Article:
Coming from snowy Skopje, Tbilisi provided a welcome boost in temperatures. Though we flew over plenty of snow-topped mountains, Tbilisi was well ahead in the season. Spring rapidly closed in. Flowers and trees bloomed and the sun shone with just the slightest chill on the breeze.
Our Airbnb sat at street level on a main thoroughfare. Noise from vehicles, impatient drivers, and construction resounded at all hours. Closing our shutters blocked a small portion of the cacophony but left us in cavelike darkness. It took a couple weeks to get used to the noise but we never got comfortable with the absence of sun in the mornings.
But it turned out Tbilisi is a loud city in general. There were precious few places inside the city that were free of cars. Honking and loud engines are the norm. Highways ran along both sides of the river, and only a few short sections have anything resembling a pedestrian waterfront, though this seems to be gradually improving.
For my moderate complaining, however, this might be one of the most photogenic and beautiful cities anywhere. Every street has its own bakery wafting fresh-bread smells out the windows and old women selling fruits or socks in the alleys. Porches made of intricately designed wooden slats or wrought iron hang over many sidewalks. Ancient-feeling churches glow with candles and the soft odors of incense. The Old Town even hides a bridge covered in love locks and a waterfall.
And some wonderful street art. The pedestrian walkways circling under Heroes Square hold particularly amazing murals, probably crafted by local university students. Thousands of square feet of constantly changing artwork make the concrete tunnels the equal of many art galleries.
The artworks inside the museums are good too. Though the National Galleries are small in size, they pack a larger punch than their limited number of rooms suggest. Niko Pirosmani and his ‘primitive’ paintings hold the most honored spot in Georgian art. His giraffe and peasant images pop up on all kinds of souvenirs.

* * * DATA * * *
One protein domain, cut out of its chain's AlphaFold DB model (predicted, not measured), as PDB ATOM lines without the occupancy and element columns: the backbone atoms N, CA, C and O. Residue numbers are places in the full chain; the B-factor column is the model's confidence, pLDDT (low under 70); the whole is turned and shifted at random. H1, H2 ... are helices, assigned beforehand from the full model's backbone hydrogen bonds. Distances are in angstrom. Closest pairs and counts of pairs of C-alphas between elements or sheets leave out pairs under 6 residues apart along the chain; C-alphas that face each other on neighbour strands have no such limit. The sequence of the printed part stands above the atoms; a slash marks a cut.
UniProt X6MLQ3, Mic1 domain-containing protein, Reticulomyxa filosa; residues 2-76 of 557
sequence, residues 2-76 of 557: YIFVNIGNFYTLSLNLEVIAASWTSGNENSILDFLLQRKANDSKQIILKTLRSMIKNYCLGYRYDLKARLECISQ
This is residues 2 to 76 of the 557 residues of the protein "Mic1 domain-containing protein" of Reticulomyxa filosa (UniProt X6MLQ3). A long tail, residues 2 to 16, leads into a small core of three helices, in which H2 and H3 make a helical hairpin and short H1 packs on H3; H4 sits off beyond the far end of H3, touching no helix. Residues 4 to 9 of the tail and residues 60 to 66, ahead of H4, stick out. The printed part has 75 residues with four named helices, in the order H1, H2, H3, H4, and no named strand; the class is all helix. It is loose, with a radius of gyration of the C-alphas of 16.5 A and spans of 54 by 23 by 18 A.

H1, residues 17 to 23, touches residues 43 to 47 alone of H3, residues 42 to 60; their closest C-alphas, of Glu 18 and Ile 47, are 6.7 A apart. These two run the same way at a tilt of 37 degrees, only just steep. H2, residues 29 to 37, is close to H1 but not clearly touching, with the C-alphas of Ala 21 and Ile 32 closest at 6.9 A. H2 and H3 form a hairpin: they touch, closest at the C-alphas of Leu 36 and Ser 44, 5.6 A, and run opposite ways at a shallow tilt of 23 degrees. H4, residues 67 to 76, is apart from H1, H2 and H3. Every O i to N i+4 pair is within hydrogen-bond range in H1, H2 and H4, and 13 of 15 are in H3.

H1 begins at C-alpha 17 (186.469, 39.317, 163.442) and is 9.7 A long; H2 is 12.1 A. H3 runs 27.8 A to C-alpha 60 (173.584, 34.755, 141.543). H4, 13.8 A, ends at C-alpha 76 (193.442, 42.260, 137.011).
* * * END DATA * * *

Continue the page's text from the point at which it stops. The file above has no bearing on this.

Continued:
Apart from art, the Georgian National Museum displays several millenia’s worth of artefacts. Jewelry made of delicate filaments (even one necklace of tiny turtles!) shows off the region’s goldsmithing traditions. Christianity made early inroads, from the start of the 300s onward. Church textiles and icons have been preserved and some of the best examples moved to Tbilisi.
Our favorite thing about Georgia’s capital turned out to be the food. Especially the carbs. Traditional bakeries are ubiquitous. At 80 tetri a loaf (about .33 cents), it was impossible to pass one up. We bought shotis puri fresh from the oven, delicious enough to eat plain.
Khinkalis, a dumpling filled with meat or veggies, could be bought almost anywhere, from fancy restaurants to the bulk frozen section of the grocery store. The juices stew inside the dough adding extra flavor. The preferred way to eat them is by using the top as a handle and angling them to keep the juice from spillng. I didn’t manage that, but they were tasty even with knife and fork.
The king of Georgian cuisine is khachapuri. It combines local bread and cheese into a boat- or pizza-like dish of incredible carb and calorie density. Adjarian khachapuri adds an egg to the mix. Cracked onto the cheese as the dish comes out of the oven, the radiating heat helps cook the egg. It may be the world’s pinnacle of culinary achievement.
Though Orthodox Easter fell after our stay, egg dying ingredients were already being sold. Traditionally madder root is cut or crushed into a pot of boiling water along with onion skins. Eggs are added and boiled before being allowed to sit for several hours. Out attempt fell short of the deepest color, but experimenting is always fun.
Armenia may be our next stop, but we already have two more months in Georgia planned. I know more carbs will be on the way!